Once all the files are processed, I then use an inner class to create a directory filter to allow all the directories within the current directory to be returned. This is then returned to the invoking method.
One item of note is that there are instances where a Null value may be return. This would need to be handled to prevent an error in the main method. The code for the WalkDirectory2 class looks like this:
The FileNameFilterOption class implements FilternameFilter and gives an example of how to filter for specific file types. Note that if the operating system is case sensitive you will need to handle this. As you can see from the code I have simply added both upper and lower case to the filter. This is not an ideal solution but demonstrates the point. A more elegant solution would be to allow the filter to be set using a properties file or if there is no requirement to have a static implementation then add a method to set a filter property.
So the code for FilenameFilerOptions look like this:
And that’s it, a way of traversing through the file system and processing all the files in order of how deep they are from the starting point. Also an example of how to use filtering to process only those files or interest.
If you would like to download the source code for this example click here (email address required)
One final point, with the introduction of Java version 8 and perhaps even version 7 there are now alternative ways to navigate through the file system, I have gone with this method as I am supporting Java version 6 and above.
Whilst developing an application the other day I wanted to create a repeating task. Looking around for a solution I came across the Timer and TimerTask classes. These two classes in combination looked like a perfect solution to my problem. It was only when I came to implement my solution I noticed something about how they work. Continue reading “Using Java Timer to build a countdown timer”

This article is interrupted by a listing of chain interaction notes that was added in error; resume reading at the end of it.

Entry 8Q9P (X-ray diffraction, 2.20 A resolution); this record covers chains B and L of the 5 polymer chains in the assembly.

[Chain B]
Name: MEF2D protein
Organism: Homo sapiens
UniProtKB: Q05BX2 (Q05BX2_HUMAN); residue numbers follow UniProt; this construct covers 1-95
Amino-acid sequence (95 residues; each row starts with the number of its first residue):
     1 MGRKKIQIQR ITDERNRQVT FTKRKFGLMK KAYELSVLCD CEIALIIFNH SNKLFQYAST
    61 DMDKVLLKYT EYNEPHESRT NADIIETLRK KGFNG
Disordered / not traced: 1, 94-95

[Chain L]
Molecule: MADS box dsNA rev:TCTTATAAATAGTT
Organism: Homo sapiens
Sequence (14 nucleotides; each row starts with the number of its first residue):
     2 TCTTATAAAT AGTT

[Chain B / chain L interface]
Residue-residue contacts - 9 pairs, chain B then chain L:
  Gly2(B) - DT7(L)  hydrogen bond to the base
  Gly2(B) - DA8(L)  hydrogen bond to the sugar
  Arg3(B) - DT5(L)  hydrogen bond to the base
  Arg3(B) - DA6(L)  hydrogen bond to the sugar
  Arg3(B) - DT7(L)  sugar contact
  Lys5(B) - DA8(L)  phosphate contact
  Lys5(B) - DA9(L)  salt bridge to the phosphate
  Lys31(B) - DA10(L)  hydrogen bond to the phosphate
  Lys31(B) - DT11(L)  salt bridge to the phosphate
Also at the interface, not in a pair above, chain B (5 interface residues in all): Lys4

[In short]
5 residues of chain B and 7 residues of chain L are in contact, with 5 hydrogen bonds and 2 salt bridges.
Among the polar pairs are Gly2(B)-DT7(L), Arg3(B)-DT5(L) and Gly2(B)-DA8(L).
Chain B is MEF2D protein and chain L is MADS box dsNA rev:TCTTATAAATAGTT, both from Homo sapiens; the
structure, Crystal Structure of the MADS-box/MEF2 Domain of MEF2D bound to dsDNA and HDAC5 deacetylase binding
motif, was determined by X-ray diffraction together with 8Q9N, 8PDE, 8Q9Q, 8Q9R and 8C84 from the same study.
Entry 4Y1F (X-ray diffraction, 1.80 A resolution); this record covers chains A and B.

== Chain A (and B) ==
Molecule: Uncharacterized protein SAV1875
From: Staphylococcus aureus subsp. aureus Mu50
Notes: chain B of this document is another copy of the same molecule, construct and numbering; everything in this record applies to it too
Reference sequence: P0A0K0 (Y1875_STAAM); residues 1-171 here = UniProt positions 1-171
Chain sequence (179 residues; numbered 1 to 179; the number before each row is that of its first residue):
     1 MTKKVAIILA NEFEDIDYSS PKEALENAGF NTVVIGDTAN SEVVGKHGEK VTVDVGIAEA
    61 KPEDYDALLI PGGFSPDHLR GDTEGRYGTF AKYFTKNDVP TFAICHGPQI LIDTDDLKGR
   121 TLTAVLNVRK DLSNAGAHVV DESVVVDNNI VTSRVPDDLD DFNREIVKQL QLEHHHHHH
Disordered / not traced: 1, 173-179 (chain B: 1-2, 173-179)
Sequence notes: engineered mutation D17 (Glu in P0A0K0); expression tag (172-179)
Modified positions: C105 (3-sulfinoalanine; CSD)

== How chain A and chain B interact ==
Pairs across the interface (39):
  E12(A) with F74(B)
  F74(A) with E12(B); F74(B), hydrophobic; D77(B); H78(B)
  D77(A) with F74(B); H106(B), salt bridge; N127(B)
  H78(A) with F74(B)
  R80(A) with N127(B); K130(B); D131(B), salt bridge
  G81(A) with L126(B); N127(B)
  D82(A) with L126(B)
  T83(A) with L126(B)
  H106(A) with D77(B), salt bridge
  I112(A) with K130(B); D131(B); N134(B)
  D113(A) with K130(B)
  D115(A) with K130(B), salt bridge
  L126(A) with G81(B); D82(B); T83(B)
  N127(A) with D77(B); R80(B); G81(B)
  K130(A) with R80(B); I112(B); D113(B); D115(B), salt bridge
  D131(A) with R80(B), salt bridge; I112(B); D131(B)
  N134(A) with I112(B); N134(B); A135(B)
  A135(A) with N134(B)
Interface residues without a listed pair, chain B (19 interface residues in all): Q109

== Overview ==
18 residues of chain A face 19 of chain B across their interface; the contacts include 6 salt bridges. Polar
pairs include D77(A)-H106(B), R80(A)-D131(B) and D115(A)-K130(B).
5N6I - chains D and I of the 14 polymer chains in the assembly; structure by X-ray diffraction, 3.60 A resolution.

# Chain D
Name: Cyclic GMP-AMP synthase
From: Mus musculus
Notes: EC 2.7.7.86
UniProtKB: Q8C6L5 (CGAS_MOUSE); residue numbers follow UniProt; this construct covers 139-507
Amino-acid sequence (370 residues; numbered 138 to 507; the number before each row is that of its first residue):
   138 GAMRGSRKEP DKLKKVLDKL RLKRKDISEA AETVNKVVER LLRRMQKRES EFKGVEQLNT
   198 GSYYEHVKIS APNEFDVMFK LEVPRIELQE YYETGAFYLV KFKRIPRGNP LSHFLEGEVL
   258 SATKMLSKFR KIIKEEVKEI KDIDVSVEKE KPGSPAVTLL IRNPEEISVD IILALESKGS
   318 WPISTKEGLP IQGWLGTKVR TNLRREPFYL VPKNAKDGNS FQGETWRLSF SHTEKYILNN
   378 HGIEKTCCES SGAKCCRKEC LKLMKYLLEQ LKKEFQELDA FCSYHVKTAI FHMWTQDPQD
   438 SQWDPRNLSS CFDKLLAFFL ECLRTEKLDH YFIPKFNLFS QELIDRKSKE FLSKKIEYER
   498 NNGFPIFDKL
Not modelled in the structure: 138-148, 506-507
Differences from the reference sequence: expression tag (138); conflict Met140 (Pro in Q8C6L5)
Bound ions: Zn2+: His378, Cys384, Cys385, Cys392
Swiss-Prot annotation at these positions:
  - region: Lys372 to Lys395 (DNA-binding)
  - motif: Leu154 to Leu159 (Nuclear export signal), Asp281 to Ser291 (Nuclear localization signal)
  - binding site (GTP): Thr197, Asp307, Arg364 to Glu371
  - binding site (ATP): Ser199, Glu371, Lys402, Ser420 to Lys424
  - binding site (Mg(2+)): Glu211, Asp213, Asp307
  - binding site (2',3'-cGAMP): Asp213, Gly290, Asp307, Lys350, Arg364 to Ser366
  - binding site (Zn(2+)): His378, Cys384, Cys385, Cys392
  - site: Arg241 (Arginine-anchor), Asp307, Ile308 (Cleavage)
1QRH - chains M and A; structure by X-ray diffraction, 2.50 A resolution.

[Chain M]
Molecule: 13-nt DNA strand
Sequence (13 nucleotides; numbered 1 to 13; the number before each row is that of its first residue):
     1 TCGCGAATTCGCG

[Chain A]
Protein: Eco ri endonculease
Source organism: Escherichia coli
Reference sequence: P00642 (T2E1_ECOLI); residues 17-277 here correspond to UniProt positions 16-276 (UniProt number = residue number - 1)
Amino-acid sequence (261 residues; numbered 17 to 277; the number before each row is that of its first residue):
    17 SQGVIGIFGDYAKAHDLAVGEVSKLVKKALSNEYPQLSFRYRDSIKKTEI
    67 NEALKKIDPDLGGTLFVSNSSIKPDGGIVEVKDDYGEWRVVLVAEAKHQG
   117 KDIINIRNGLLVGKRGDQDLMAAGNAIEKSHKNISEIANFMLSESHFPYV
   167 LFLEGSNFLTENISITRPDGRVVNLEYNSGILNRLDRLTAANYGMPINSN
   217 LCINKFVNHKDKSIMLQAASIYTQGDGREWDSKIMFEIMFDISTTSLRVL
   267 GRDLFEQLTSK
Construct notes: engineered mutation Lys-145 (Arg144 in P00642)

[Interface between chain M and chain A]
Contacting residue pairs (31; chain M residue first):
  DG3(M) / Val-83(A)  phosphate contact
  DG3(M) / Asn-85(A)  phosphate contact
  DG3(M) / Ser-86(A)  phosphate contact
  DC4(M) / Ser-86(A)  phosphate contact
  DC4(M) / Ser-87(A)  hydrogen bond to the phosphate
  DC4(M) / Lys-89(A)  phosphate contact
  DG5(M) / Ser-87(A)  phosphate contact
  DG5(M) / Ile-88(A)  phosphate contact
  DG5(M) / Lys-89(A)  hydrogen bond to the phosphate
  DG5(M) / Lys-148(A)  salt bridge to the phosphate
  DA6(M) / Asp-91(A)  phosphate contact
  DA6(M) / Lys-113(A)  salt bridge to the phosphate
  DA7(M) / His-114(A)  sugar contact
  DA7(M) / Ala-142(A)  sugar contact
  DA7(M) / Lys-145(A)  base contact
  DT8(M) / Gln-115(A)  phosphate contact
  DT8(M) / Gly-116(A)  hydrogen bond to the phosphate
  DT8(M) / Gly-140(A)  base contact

Imagine we have a small JavaFX application. We are building this application in Eclipse, although this should not make any material difference, you could build it in using any IDE or simple command line tools.
This application has some java files under the “src” folder. There is also a “resources” folder which contains some none java files which the application will reference. Added to this we are using some 3rd party JAR libraries. Finally, we have a text-based properties file for our application.
When you write an application you set out to make it work. However, quite often once an application is deployed in the field you can encounter problems. Having a log file that can help you trace where the problem lies can be an invaluable tool. Continue reading “Configure Log4J2 with properties file”
Using a text file to hold configurable values for your application is a great way to provide flexibility without needing to re-compile your code. This tutorial takes you through how to add a properties file to your Java desktop application.
If your java desktop application needs to store data in a database then a good solution is to embed a database into your solution. This tutorial takes you step by step through embedding an SQLite database into your Java desktop application. Continue reading “Java with SQLite embedded database”
JTree is a swing class used to display a tree like structure such as the file directory structure. If we want to create a JTree we could simply call any one of a number of constructors and it would give us a JTree. To demonstrate the point Continue reading “Getting started with JTree”